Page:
DHL's special delivery for Nepal

DHL's special delivery for Nepal
DHL’s Disaster Response Team members (from left) Noorazam Ibrahim, Michael Sobrielo and Roger Loh on the only forklift at the Kathmandu airport in Nepal.

When his plane reached Kathmandu in quake-hit Nepal, there was nowhere for it to land.

Not because there was too much debris from the 7.8-magnitude earthquake on April 25, but because every bit of space in the small airport was taken up by planes and cargo.

Ironically, Mr Michael Sobrielo, 42, is part of DHL's Disaster Response Team (DRT) sent to Nepal last Monday to prevent such congestion of cargo.

Speaking to The New Paper over the phone from Kathmandu yesterday morning, Mr Sobrielo said: "When we arrived last week, the whole tarmac was chaos. It was so full that there was no visible space for the planes to land."

The plane ended up circling the airport for about two hours before it could land, after which Mr Sobrielo and the DRT quickly set to work.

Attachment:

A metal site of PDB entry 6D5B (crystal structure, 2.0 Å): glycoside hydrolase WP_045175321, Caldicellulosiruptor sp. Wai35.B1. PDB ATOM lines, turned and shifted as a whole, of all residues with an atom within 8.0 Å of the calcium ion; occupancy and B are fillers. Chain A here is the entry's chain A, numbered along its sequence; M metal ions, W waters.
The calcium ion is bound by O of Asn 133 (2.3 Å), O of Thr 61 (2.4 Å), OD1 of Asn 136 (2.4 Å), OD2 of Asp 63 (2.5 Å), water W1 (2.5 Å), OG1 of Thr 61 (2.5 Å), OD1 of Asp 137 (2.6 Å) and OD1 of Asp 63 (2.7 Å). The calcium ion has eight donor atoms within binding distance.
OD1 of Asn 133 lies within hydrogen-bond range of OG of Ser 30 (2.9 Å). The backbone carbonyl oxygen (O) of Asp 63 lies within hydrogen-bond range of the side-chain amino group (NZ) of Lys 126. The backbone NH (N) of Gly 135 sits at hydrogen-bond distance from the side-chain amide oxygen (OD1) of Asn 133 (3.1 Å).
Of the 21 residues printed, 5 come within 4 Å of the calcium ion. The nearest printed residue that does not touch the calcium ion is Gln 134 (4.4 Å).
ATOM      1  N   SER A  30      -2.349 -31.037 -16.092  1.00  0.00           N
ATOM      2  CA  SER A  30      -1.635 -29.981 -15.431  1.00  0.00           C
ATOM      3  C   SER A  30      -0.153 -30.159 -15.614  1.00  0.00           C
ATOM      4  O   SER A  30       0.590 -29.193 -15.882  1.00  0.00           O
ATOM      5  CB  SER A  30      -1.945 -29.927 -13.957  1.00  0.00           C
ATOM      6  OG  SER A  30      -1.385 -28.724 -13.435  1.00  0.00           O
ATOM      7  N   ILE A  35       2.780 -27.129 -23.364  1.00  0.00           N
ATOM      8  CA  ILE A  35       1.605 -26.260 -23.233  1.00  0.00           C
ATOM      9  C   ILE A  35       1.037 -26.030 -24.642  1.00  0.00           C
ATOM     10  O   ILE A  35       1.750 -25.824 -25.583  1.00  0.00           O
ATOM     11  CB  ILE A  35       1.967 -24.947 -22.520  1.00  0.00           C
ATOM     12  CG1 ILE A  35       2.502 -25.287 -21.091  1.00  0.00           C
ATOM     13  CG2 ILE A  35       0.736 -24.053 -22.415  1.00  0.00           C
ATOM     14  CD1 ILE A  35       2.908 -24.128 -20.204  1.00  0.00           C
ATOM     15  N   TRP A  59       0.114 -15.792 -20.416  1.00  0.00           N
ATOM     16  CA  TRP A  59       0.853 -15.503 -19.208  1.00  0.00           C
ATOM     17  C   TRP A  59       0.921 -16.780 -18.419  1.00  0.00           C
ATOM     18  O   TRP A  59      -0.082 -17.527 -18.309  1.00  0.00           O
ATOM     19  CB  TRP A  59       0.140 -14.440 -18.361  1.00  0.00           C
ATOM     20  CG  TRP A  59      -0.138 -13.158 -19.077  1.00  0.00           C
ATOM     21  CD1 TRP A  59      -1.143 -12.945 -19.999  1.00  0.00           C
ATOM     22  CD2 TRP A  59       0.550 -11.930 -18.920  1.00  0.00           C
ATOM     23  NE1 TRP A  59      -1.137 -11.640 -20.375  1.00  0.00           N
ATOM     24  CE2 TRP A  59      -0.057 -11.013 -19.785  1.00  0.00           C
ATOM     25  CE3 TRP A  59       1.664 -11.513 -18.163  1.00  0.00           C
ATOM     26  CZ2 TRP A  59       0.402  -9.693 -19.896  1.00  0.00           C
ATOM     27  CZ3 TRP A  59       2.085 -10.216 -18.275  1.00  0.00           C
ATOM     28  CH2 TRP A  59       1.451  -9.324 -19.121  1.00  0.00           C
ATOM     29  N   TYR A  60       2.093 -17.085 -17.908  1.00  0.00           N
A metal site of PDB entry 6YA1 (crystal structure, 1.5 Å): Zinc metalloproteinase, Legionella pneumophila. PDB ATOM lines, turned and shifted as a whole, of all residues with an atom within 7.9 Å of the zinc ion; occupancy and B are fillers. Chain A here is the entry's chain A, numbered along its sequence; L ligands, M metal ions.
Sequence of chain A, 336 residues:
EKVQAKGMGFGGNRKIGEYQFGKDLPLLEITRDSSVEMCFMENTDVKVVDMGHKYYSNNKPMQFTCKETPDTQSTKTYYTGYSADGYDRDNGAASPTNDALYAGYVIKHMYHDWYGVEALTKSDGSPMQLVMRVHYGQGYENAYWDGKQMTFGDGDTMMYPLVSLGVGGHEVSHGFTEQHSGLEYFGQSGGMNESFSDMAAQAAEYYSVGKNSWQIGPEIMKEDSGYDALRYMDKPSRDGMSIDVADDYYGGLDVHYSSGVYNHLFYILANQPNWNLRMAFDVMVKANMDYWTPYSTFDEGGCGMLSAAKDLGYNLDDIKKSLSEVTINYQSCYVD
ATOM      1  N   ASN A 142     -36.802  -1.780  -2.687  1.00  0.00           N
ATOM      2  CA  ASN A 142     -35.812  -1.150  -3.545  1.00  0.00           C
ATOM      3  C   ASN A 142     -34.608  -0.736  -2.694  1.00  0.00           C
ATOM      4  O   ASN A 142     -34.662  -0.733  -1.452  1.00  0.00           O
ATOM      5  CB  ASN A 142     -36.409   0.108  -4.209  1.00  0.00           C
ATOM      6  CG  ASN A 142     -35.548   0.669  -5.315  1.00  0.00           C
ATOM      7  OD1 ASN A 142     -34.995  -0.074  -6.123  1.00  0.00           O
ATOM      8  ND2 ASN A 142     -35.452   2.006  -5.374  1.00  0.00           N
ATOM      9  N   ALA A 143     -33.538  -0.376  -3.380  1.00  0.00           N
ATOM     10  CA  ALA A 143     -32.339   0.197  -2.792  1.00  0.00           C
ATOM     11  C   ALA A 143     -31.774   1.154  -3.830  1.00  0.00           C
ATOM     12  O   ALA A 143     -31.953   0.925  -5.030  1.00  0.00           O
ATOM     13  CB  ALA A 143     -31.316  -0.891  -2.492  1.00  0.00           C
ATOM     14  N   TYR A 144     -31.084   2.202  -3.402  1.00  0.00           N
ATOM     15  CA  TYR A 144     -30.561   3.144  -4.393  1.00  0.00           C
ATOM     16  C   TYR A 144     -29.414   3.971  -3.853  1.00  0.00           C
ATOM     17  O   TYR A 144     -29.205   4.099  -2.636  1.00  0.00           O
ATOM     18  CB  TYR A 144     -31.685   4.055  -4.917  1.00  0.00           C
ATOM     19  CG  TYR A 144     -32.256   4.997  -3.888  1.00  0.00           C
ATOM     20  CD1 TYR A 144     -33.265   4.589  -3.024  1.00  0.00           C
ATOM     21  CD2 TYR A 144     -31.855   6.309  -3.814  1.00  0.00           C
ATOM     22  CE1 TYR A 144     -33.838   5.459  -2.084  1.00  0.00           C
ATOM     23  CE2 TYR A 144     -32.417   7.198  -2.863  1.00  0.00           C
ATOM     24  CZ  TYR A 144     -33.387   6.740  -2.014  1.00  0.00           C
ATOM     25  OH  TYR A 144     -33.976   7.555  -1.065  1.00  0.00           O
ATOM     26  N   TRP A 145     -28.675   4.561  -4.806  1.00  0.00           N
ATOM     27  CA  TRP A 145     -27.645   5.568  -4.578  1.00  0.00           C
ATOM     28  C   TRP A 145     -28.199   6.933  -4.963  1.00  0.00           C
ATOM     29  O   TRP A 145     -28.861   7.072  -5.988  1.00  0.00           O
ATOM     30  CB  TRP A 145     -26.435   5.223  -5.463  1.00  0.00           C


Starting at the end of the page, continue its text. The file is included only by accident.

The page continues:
From 8am to 6pm daily, the team unloads relief goods off planes and transports them from the tarmac to a World Food Programme warehouse 1.5km away.

Non-government organisations (NGOs) will collect the supplies from the warehouse for distribution to survivors of the quake, which has killed more than 7,500 people.

But the DRT faces several challenges.

Mr Roger Loh, 54, a customer care advisor at DHL Express Singapore, said: "It's a very small airport. A small congestion can cause huge delays."

PRESSURE

Another DRT member, Mr Noorazam Ibrahim, 48, the company's lead operations agent, estimated that it takes at least an hour to clear one plane's worth of cargo.

"There's a plane landing at the airport every hour," he said.

"This piles the pressure on us to clear the goods as fast as possible."

But inadequate equipment at the Kathmandu airport slows things down.

Mr Sobrielo said: "The airport has only one forklift and it breaks down twice a day."

Unsolicited goods donated by well-wishers also pose another huge obstacle to the group.

"These goods don't belong to any NGOs, so we don't know who to give them to," added Mr Sobrielo. "They probably come from people with good intentions, but they are just taking up space right now."

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